Sale of unhygienic sweets rampant, says food deptA large number of sweets shops operating in Kathmandu Valley are found using the sub-standard raw materials as well as overlooking maintenance of hygiene in their production plants, posing a health risk to the consumers, according to government monitoring teams.
A large number of sweets shops operating in Kathmandu Valley are found using the sub-standard raw materials as well as overlooking maintenance of hygiene in their production plants, posing a health risk to the consumers, according to government monitoring teams.
The market monitoring carried out by Department of Food Technology and Quality Control (DFTQC) had found popular sweets shops, including Ram Bhandar and Shree Ram Bhandar in Thapathali, Anmol Sweets in Bhatbhateni, Bagmati Sweets in Tripureshwor and Sangam Sweets in Baneshwor, selling sub-standard products during the Tihar festival when these edibles are in high demand.
Out of the 24 sweets outlets it had inspected last week, the department barred Mangal Siddhi Jhigu Mari Pasa in Kalimati from production, on charge of poor hygiene at its production plant.
According to DFTQC Spokesperson Purna Chandra Wasti, a number of sweets sellers have been found using colours exceeding the quantity prescribed by the food standards.
The standard has maintained that the colours can be used only up to 200 milligram per kg of sweets. “However, a number of samples that we have collected are suspected to have been prepared breaching the norm.”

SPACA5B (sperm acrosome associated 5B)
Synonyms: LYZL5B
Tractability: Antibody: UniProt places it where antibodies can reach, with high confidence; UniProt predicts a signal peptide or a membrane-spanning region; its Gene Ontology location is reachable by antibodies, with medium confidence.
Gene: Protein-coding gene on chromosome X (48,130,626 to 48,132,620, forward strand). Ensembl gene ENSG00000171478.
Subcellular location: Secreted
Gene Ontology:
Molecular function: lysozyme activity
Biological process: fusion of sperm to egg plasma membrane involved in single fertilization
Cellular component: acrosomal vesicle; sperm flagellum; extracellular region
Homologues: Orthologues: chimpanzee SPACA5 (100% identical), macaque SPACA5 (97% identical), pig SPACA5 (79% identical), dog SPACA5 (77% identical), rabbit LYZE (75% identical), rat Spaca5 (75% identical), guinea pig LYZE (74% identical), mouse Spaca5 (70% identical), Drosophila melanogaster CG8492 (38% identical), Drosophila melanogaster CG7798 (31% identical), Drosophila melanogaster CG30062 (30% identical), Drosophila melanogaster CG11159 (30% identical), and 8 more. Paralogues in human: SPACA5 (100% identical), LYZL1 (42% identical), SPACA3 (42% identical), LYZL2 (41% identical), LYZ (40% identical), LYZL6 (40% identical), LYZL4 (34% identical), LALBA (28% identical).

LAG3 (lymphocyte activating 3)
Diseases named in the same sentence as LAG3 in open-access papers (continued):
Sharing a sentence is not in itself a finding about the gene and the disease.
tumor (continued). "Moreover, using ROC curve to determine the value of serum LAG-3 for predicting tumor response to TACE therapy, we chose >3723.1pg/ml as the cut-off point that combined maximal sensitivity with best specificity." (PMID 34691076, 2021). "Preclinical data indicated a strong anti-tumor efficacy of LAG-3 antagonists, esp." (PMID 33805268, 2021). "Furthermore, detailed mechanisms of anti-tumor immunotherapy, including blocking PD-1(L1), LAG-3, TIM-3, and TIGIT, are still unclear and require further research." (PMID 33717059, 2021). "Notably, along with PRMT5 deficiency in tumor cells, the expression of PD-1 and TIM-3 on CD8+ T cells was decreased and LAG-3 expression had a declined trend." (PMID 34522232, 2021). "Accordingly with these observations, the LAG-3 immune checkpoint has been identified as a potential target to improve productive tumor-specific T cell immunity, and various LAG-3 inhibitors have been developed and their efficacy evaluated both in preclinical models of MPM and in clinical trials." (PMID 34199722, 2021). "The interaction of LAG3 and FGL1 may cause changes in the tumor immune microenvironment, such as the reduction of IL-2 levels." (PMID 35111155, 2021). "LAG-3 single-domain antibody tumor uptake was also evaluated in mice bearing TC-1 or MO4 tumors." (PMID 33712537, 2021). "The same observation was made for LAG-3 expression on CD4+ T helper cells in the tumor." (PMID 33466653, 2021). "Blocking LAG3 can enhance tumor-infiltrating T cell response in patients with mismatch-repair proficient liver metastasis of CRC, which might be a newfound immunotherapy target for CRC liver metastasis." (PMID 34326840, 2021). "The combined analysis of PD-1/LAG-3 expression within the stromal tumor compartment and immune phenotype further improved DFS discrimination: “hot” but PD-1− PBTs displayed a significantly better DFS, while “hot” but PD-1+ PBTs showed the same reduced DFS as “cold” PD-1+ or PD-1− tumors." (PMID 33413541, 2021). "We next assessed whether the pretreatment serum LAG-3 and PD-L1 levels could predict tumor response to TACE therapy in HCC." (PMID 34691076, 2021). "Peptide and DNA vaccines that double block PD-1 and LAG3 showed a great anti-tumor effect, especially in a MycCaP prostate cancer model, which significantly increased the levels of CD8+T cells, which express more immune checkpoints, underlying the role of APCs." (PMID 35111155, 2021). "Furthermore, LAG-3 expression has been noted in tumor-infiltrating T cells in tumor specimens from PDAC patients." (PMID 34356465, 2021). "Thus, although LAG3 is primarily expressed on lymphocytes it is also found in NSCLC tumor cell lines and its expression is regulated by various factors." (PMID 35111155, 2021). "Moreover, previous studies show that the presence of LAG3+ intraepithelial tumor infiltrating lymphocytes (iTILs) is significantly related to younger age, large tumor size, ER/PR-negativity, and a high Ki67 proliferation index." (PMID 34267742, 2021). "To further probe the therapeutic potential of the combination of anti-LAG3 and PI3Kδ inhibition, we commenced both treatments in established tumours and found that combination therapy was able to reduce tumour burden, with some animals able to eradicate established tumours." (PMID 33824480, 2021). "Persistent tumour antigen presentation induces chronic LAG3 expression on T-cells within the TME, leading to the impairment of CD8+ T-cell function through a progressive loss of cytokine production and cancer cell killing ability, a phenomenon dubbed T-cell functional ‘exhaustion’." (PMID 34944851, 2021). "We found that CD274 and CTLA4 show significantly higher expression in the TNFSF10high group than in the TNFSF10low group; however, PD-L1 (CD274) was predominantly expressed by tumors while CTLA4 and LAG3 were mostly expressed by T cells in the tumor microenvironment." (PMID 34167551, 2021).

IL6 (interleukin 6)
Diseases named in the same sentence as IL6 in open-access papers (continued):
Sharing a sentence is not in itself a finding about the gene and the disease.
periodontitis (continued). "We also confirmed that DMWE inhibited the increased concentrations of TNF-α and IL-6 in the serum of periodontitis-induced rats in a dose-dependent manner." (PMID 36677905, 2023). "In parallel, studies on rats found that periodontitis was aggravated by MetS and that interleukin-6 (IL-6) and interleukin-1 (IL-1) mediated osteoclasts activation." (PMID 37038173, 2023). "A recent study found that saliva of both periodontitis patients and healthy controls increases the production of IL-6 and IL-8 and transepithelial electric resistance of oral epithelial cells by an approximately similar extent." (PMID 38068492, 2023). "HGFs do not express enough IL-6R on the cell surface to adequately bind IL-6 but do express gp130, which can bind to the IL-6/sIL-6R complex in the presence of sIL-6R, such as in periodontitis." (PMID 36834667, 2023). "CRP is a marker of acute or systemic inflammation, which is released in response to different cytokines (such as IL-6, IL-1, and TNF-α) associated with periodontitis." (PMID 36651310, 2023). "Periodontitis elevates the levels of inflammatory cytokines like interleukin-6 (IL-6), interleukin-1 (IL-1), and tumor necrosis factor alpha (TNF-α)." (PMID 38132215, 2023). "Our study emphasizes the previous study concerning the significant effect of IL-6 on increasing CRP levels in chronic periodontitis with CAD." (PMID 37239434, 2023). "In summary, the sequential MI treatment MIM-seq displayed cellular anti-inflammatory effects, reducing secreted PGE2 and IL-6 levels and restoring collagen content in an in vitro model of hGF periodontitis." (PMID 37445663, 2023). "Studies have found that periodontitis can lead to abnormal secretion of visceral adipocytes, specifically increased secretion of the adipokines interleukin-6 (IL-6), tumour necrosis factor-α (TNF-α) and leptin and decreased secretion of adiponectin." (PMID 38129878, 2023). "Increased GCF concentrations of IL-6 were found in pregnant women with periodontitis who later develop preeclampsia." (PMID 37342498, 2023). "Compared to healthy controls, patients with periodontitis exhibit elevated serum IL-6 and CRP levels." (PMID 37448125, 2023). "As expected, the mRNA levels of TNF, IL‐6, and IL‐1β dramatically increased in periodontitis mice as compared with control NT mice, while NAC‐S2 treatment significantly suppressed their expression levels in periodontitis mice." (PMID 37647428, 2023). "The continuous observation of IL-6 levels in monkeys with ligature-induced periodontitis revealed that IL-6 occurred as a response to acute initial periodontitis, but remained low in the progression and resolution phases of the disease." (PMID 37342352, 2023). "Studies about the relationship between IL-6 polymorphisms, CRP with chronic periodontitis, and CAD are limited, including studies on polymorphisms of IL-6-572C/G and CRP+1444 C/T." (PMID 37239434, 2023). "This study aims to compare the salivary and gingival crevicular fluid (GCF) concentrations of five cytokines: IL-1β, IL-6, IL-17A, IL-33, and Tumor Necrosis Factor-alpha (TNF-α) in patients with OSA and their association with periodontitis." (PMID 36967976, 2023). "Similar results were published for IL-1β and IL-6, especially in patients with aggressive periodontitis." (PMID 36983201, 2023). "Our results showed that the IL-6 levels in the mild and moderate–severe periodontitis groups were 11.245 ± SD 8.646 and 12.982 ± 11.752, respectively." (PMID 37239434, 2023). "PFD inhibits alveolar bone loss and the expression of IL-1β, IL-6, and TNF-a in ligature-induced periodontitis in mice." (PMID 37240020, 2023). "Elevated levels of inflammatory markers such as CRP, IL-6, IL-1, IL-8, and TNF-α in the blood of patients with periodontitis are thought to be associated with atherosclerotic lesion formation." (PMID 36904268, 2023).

Similarly, substandard raw materials, including the use the same cooking oil repeatedly to prepare various sweets and spoiled flour, ghee, sugar and dry fruits, are rampant.
Besides, the unscrupulous traders have been failing to follow proper storing mechanism, leading to deterioration in the quality of products.
The department has also collected 35 samples from 19 other outlets on suspicion that they were selling products of poor quality.
“If these shops are found guilty, they will be penalised under the existing Food Act,” Wasti said. The act has divided misconduct under four categories: selling contaminated food, selling sub-standard products, doing business without obtaining operating licence and compensation payment.
Under the first three categories, the penalty ranges from Rs1,000 to Rs10,000 and a jail term of up to a year.
The compensation amount ranges from Rs25,000 to Rs100,000 and the jail term in such cases is up to three years.